Neoplatonism

In order meaningfully to discuss reincarnation in a Christian context, we’ll have to look at Origen.  However, to understand him, and the overall milieu, we’ll have to look at the philosophical system that moderns refer to as Neoplatonism.  And so the posts multiply….

To use the term “Neoplatonism”, and to describe it as a philosophy is doubly misleading.  None of its followers would  have called it “Neoplatonism–for them it was just “Platonism”, the teachings of the great Plato.  It is we moderns who distinguish the various phases and gradual changes in the philosophical system that began with Plato and lasted for nearly a millennium–arguably longer than that.

Also, “philosophy” didn’t mean the same to the ancients as it does to us.  Philosophy–“love of wisdom”–did not mean abstract speculation on the nature of reality, or metaphysics, or such.  It meant an integrated way of life that sought wisdom as a way for finding out how humans should live, behave, and prepare for death.  What the ancients called philosophy was closer to what we’d term “religion”.  The main difference is that as products of a Judeo-Christian background, we tend to view religion as bodies of dogmatic teachings that are more or less incompatible.

Greek philosophical schools were more like modern religions such as Buddhism or the Vedanta schools of Hinduism in that they were more concerned with developing practices and attitudes that would guide followers in this life and the next than with pantheons or revelations.  Thus, a Neoplatonist, or Stoic, or Epicurean might take various elements of other belief systems that seemed useful, and might participate (or not participate) in public worship of any pantheon, or none.  Thus, while each philosophical school had distinct beliefs and attitudes, none were exclusivist.  Just as modern Japanese might combine Shinto, Confucian, Taoist, and Buddhist beliefs and practices into their lives–belonging to more than one religion at once–a Neoplatonist might worship Greek or Roman or Syrian gods, or none, or even be a Christian.   This despite the fact that Christians and Neoplatonists often argued against each other!

Anyway, I’d like to give a very brief outline of Neoplatonism as background to upcoming posts. Neoplatonism begins by positing an infinite, incomprehensible, immaterial reality that is beyond all human concepts, beyond space and time, and which  is the basis and source of everything that exists.  We could call it “God”–the Neoplatonists did at times–but the Neoplatonists preferred to call it the One–in Greek, το Ήν (to Hen, more frequently rendered to En, to avoid confusion with “hen”), a neuter noun, since It is beyond all distinctions, including gender.  The concept is not unlike the Hindu conception of Brahman (also a neuter noun).  All potentiality resides within the One.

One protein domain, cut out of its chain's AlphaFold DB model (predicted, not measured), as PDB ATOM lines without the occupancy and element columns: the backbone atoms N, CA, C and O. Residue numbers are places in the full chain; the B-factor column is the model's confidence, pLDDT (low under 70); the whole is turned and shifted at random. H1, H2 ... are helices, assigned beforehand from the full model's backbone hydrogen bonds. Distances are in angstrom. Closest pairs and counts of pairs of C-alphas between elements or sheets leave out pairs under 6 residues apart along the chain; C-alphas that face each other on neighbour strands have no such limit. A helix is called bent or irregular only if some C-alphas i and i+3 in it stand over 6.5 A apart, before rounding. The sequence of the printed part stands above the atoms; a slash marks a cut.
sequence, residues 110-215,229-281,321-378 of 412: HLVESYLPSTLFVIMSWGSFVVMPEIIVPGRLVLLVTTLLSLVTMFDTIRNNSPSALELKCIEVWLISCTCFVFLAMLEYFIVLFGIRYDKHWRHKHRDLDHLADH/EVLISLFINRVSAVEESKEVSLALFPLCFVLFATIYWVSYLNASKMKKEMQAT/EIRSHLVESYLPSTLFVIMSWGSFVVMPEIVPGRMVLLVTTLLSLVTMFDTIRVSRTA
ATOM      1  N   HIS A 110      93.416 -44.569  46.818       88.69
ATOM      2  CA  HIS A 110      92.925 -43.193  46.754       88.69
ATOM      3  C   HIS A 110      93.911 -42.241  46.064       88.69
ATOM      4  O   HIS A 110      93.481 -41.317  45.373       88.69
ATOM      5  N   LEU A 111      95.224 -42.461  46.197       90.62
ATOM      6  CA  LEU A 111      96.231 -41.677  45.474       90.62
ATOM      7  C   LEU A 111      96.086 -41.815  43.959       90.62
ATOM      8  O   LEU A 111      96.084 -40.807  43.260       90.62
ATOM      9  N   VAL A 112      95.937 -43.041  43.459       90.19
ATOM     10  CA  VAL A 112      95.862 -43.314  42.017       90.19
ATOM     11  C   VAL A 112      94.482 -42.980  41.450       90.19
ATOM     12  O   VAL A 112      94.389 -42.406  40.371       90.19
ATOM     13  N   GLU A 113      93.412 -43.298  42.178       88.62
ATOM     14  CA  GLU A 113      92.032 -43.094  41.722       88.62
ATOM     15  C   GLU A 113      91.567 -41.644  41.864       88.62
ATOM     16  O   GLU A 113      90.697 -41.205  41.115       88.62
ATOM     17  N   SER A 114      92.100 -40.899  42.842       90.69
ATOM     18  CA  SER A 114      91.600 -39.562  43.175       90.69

At some point, the One emanates from itself the Nous–“Mind”–which is a perfect image of Itself.  The Nous, in turn, emanates the World Soul, which is the image of the Nous as the Nous is the image of the One.  The Nous creates the phenomenal world–the world we live in–through the World Soul, which mediates between the world we live in and the Nous–which further mediates between the World Soul and the One.

The phenomenal world, as (ultimately) an emanation of the One is in itself an image of the Divine; but being immersed in matter, it is a shadowy and imperfect image.  It is not intrinsically evil, but to the extent that it fails to participate in the Forms (which ultimately reside in the One and are mediated through the Nous and the World Soul), matter produces chaos, confusion, and what we perceive as evil (which is seen not as a positive force, but a lack or privation).

The human soul resides in the human body and to the extent that it becomes obsessed with or enmeshed in material concerns tends to be drawn again and again to the material world through rebirth.  The goal of the philosopher is to distance himself as far as possible from such worldly concerns by philosophical inquiry, contemplation, and a simple life.  Holy souls are reborn in higher realms; and the ultimate goal is to achieve reunion (henosis) with the One.

This is an extremely abbreviated description, but it will do for what I’m shooting at in upcoming posts.  The similarities of this system to the Gnostic and Evagrian systems should be obvious.  The similarities of the One, the Nous, and the World Soul to the orthodox Father, Son (who is also the Logos, “reason”, remember), and Holy Spirit are also apparent.  Finally, the overall system is very similar overall to Hinduism and Buddhism in many ways.

Neoplatonism has had enormous influence on Western philosophy and religion, and Christianity has been no exception.  For a list of some of the more prominent Christian Neoplatonists or Neoplatonist-influenced Christians, see here.  One of the most important theologians influenced by Neoplatonism was Origen.

Part of the series Legends of the Fall.

Posted on 20/07/2012, in philosophy, Plato and tagged , , , , . Bookmark the permalink. 5 Comments.

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